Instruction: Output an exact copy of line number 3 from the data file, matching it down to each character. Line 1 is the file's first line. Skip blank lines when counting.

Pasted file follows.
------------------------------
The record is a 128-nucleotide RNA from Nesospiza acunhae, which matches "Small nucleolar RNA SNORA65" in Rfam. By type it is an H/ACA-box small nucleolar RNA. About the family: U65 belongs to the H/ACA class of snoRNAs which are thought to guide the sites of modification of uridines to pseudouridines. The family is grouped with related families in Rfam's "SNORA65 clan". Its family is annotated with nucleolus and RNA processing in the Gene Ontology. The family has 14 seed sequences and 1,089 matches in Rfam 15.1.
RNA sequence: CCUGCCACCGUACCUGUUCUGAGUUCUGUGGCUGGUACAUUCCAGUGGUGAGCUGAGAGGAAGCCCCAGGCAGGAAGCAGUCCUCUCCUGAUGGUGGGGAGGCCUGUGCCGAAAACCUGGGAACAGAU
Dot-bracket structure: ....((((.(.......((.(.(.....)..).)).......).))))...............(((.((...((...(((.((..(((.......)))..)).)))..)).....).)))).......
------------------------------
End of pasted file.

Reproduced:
Dot-bracket structure: ....((((.(.......((.(.(.....)..).)).......).))))...............(((.((...((...(((.((..(((.......)))..)).)))..)).....).)))).......